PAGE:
Abstract

The Line Creek area is at the eastern margin of the Beartooth Mountain block, Montana and Wyoming. The range front here changes in trend from due north to N. 45° E. The Precambrian rocks of the range were uplifted and thrust toward the Bighorn basin during Laramide time, over-turning Paleozoic and later strata. The sedimentary rocks at Line Creek were folded about steep, nonparallel axes.

The Precambrian rocks include migmatites, granitic gneisses, metasedimentary rock, and ultra-mafic and mafic intrusions. The Archean history is one of sedimentation, folding, igneous intrusion, metamorphism, and granitization which ended 2750 million years ago. All rocks were later intruded by felsic Laramide porphyry. In the core of the range the crystalline rocks preserve open folds trending north to N. 20° E. Small-scale structures show that during granitization at Line Creek a large synform developed, the axis of which trends N. 45° E.

The division of the map area into three subareas within which fabric directions are consistent results from the analysis of the penetrative fabric. The three subareas are: a north-central subarea of north-northeast-trending folds; a central subarea of northeast-trending folds which includes the Line Creek synform; and a southeast area of mainlv east-trending folds. Most folds plunge west to southwest at shallow angles. A causal relationship between the northeast-trending folds and the boundary fault is implied by the proximity and parallelism of the two. The northeast-trending Laramide boundary fault follows trends established during the granitization episode.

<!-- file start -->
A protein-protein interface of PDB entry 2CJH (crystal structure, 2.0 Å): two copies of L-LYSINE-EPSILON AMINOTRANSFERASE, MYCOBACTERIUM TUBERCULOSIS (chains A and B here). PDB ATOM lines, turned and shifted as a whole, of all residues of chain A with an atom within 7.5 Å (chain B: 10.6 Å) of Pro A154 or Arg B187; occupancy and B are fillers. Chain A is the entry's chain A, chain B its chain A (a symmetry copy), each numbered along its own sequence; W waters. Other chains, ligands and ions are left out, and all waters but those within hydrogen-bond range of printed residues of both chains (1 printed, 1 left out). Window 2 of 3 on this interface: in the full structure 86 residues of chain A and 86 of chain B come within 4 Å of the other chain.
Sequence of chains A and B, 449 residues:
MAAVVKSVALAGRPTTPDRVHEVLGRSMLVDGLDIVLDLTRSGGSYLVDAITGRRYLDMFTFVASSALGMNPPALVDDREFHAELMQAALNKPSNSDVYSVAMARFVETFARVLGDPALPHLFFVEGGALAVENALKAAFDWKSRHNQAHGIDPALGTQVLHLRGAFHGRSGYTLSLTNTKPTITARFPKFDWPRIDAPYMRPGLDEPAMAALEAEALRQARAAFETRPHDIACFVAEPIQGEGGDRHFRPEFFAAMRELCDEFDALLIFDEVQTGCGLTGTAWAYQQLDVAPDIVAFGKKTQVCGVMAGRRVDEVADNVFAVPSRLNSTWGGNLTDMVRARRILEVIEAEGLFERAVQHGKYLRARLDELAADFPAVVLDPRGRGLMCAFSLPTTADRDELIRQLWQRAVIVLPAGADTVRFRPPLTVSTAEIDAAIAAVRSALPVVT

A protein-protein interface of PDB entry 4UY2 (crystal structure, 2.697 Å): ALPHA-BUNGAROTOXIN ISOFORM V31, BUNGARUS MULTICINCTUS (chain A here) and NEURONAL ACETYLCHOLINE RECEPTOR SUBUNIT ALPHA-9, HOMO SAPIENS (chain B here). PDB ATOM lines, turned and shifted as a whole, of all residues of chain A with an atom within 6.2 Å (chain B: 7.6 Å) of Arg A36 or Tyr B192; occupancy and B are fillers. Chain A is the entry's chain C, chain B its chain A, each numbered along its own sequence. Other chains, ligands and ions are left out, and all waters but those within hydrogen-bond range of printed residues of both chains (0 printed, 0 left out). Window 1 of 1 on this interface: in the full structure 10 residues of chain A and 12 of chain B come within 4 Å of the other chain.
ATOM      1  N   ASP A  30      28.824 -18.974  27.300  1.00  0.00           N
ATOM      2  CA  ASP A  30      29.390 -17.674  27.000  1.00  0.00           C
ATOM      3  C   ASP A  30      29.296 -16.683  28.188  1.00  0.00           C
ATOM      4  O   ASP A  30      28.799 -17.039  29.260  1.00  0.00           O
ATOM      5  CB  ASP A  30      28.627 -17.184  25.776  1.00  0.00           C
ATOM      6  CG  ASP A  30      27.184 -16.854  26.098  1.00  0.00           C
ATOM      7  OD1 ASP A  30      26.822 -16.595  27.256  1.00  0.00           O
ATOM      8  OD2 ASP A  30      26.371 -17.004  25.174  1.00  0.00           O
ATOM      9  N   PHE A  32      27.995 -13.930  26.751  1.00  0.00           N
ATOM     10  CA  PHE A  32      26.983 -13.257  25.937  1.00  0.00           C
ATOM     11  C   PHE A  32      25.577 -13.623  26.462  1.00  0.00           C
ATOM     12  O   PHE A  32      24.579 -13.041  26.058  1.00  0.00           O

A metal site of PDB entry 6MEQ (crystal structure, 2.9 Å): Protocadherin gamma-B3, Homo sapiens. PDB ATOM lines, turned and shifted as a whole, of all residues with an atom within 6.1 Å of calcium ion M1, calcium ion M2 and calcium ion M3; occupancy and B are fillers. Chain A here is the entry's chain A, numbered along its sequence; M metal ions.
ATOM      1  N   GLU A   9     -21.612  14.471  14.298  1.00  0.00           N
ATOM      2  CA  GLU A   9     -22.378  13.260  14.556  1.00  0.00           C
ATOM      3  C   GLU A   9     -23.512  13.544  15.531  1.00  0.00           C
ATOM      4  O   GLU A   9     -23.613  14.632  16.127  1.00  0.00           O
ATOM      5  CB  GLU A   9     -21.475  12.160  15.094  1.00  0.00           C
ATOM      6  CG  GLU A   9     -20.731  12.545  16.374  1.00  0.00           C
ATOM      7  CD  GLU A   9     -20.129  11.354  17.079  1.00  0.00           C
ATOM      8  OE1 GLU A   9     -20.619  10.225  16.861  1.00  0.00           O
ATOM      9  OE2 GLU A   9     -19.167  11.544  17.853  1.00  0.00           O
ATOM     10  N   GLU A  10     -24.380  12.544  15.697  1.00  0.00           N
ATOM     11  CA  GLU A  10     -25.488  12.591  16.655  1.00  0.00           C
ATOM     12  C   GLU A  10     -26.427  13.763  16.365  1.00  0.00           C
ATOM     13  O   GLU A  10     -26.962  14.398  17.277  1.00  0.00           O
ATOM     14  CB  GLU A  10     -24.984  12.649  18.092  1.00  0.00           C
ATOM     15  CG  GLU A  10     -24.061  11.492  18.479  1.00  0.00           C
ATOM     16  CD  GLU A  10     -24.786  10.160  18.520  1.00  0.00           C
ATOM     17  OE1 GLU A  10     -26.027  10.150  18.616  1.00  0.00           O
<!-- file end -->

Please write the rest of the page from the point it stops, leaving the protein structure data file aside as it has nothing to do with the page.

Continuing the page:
In Precambrian and overturned Paleozoic rocks steep fractures parallel the trends of the range core and also Precambrian dikes. Fractures at the range front indicate that after their formation gravity spreading was not an important process. Planar shear zones dip westward at moderate angles and southeastward at steep angles. They lie in a position predicted by a theory of vertical uplift.

Steep folds in the overturned sedimentary rocks bordering the range have resulted from Laramide thrusting of the two oblique-trending boundary fault segments. An area of northeast-southwest compression occurs where the segments join. Horizontal slip took place along the N. 45° E.-trending segment of the frontal thrust during the last stages of Laramide uplift when a large east-west tear fault developed at the northeast corner of the Beartooth Range. This slippage caused stretching along the mountain front and formed two gaps in the sedimentary palisades that mantle the range.

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